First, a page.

Sometimes a single event can change the course of our lives, leading us down a path we might never expect. For physician assistant Alain Legend Raymond, it was the terrorist attacks that took place on Sept. 11, 2001.
Prior to September 11, Raymond was a filmmaker. He received formal training at the Orlando International Film School, and then went on to pursue his dream in Los Angeles. After a year in LA, he had to return to Orlando for a family emergency. On September 11, Raymond was at work when he learned that terrorists had hijacked four planes, causing the deaths of nearly 3,000 Americans.
Raymond decided to put aside his career as a filmmaker to join the military. He enjoyed the creative world, but the tragic events of that day stirred something deep inside of him.
"I questioned why so many lives had to be lost," Raymond reflects. "After September 11, I felt that I should be more involved in the affairs of the world around me. I needed to be part of the hand that changes the world, and I joined the U.S. Navy thinking I could make a difference."
Raymond was sworn into the U.S. Navy in November 2002. Because he had an unfinished undergraduate degree in psychology, he took up medicine as a Navy corpsman.
After two years at the Naval Medical Center and Naval Base San Diego, he requested to be transferred to the 1st Reconnaissance Battalion knowing that they were on the launching pad for deployment to Fallujah, Iraq. Later he concluded his military career at Naval Reserve North Island, finishing his service alongside SEAL Team 17.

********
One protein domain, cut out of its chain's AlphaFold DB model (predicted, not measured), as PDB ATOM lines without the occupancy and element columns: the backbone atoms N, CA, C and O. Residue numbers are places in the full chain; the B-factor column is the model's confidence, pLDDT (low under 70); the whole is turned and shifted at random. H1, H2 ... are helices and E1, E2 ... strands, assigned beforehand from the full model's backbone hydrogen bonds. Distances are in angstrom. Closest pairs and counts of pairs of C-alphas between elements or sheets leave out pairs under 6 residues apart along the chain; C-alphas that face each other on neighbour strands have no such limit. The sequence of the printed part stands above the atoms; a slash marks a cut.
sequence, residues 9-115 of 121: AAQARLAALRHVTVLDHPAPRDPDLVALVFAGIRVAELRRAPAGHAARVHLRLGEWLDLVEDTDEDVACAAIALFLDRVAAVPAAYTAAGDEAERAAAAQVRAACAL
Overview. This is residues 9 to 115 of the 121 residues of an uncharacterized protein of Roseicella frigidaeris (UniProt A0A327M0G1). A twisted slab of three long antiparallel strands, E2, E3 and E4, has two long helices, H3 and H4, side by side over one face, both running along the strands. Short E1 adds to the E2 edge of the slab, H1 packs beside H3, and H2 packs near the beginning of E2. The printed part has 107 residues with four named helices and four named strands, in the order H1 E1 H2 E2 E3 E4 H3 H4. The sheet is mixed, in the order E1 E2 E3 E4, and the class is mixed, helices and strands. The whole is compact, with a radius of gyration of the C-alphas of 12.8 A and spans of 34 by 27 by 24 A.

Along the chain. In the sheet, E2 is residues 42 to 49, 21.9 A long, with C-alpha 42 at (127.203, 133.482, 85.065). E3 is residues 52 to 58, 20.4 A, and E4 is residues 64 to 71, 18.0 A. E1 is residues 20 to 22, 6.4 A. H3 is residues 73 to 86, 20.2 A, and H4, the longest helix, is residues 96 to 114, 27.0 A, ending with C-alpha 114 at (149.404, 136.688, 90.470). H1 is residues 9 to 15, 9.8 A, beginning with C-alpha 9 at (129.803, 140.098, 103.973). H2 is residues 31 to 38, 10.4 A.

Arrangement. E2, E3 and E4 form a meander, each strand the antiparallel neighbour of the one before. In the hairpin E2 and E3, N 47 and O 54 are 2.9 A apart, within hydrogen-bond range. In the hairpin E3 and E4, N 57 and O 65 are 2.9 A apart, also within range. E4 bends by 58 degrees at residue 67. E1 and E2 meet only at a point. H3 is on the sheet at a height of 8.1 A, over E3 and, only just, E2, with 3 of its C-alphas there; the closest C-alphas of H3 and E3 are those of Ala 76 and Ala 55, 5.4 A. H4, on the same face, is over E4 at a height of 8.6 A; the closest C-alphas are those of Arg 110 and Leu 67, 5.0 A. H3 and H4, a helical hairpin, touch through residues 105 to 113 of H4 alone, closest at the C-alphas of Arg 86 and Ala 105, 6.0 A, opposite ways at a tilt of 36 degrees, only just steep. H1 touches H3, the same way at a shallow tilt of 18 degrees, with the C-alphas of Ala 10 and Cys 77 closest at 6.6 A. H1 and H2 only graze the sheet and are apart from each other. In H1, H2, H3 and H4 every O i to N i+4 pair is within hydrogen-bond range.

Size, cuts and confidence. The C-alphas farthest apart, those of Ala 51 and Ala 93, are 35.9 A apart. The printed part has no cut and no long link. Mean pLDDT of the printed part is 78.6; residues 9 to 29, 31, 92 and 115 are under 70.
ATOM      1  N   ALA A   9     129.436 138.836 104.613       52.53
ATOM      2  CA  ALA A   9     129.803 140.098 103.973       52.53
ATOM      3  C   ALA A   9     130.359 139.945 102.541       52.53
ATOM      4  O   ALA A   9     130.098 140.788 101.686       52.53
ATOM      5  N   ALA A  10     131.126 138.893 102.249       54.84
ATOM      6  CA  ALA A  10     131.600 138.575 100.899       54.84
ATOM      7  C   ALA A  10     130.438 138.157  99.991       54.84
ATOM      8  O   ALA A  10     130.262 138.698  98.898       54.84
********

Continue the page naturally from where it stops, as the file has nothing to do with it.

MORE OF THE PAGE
Raymond says it was his greatest honor caring for and treating his brothers and sisters in arms. The experience stuck with him and once he fulfilled his contract with the Navy, he decided to further his training in medicine at Stanford University School of Medicine as a physician assistant. So he applied and got in; it was the only application he submitted.
As a physician assistant at Sharp Grossmont Hospital, Raymond continues to make a difference in the lives of the very sick cardiovascular patients in the community. When asked why he chose to specialize in cardiac and vascular diseases, his answer was simple: he enjoys the challenge of diagnosing and treating the body's most complex organs.
"If I'm able to help restore someone's heart and vascular systems to improve their quality of life, I know I've done my job. That, to me, is the most rewarding part of my work."
Sharp HealthCare appreciates Alain Raymond and all veterans for the sacrifices they have made and continue to make to serve our country.
For the news media: To talk with PA Alain Raymond for an upcoming story, contact Erica Carlson, senior public relations specialist, at email@example.com.